Writing
Castle Door


Pictures

It is often said that a picture is worth a thousand words, but one good mental picture painted with words will last far longer.

How do you paint mental pictures?

Mental pictures aren't just descriptions of physical items.  Mental pictures include emotions, sensations, smells, tastes, sounds, none of which need to actually exist in reality.

The very best mental pictures include as many sensations as you can manage to get into them.  The more the merrier, and if your reader can relate to the mental picture you are painting, then you are an artist with words!

Expanded Examples

Mental pictures expand your examples, but they can make or break your presentation.  If your examples have no action and no emotion, your reader is going to yawn and drift off into a more exciting place that they build in their own mind.

Remember the carburetor example?  I used that example for a reason.  Bet you didn't think I could justify that.  You don't know me very well do you?

That example provided you with a glimpse into my life.  (My husband is a mechanic.)  It also provided you with the fact that we've been married for a while.  (He gave me one of his "patented" looks.)  Between the look he gave me and the fact that I called him in from the other room, you had physical action.  Limited action, but movement none the less.

Some of you may be able to relate to the look I got.  Some from one side and some from the other side.  You know that look from your spouse or you give that look to your spouse.  You know that there is an inner "sigh" that accompanies that look, and so you can relate to that emotion.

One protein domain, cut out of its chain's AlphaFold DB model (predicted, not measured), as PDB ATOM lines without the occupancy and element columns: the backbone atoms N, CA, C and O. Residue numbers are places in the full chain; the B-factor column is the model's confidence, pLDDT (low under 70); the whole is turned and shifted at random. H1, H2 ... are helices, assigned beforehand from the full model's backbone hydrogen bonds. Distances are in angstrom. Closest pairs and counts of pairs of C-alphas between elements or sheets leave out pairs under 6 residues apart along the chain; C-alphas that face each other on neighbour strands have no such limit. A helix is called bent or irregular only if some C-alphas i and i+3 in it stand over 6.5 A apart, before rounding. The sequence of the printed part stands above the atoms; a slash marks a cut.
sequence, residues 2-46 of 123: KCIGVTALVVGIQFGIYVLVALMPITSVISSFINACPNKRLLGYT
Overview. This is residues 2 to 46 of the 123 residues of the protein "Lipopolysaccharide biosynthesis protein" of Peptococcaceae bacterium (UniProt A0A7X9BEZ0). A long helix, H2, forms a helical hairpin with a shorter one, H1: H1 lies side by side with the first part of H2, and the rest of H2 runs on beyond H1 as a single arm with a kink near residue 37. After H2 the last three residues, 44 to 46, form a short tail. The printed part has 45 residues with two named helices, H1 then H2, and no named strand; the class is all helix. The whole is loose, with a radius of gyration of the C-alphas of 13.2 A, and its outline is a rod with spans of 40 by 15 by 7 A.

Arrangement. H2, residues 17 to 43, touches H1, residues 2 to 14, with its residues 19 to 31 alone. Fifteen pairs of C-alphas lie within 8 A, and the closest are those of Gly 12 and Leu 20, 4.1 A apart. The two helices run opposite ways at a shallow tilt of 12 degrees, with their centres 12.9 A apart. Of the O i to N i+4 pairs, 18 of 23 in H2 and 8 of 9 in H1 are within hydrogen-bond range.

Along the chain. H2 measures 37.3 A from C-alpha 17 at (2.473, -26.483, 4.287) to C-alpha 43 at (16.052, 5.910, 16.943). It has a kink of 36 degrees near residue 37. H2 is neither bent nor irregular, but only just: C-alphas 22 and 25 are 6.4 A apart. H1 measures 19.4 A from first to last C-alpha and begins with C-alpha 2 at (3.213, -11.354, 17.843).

Further Expanding

To further expand that example and really make you remember it, I could say I called him in from the kitchen where he was making popcorn.  (Imprints a smell, but a dangerous one because I might make you hungry and you will log off and go make popcorn.)  Or I could say that he tripped over one of my cats coming into the room.  (Action plus added information - I have cats.  If you love or hate cats, and I don't know a soul that is neutral about them, then you can relate to poor kitty getting stepped on, or darned cat get out of the way!)

If I really wanted you to remember that example or give you an even further insight into my life, I could have had him yell at me that I'm stupid and he couldn't explain a carburetor to me if he had a year to do it in.  That, of course, didn't happen, but you can see just how much emotion that would have added.

Don't Over Do!

Using examples sparingly and only when needed, you won't find yourself with the problem of over doing the qualities in your mental pictures.  Some of the best novels I've ever read didn't stop the action to describe the room the characters were in.

Instead of saying that the characters are in a large room with a brick fireplace, try to incorporate the picture into the action with a character leaning on a fireplace chatting with another character who is across the room beyond the firelight.

Transport Your Readers

Forget that you are sitting at a keyboard and so are your readers.  Transport them with you into a mental world you created just for this occasion.  They will remember far longer what you wrote.

I have so often portrayed myself as living inside 3moons Castle in some of my other writing, that friends at forums I frequent often refer to me as M'Lady or Lady S.  That tells me that what I wrote as pure fiction stuck in their minds, just like it did mine.

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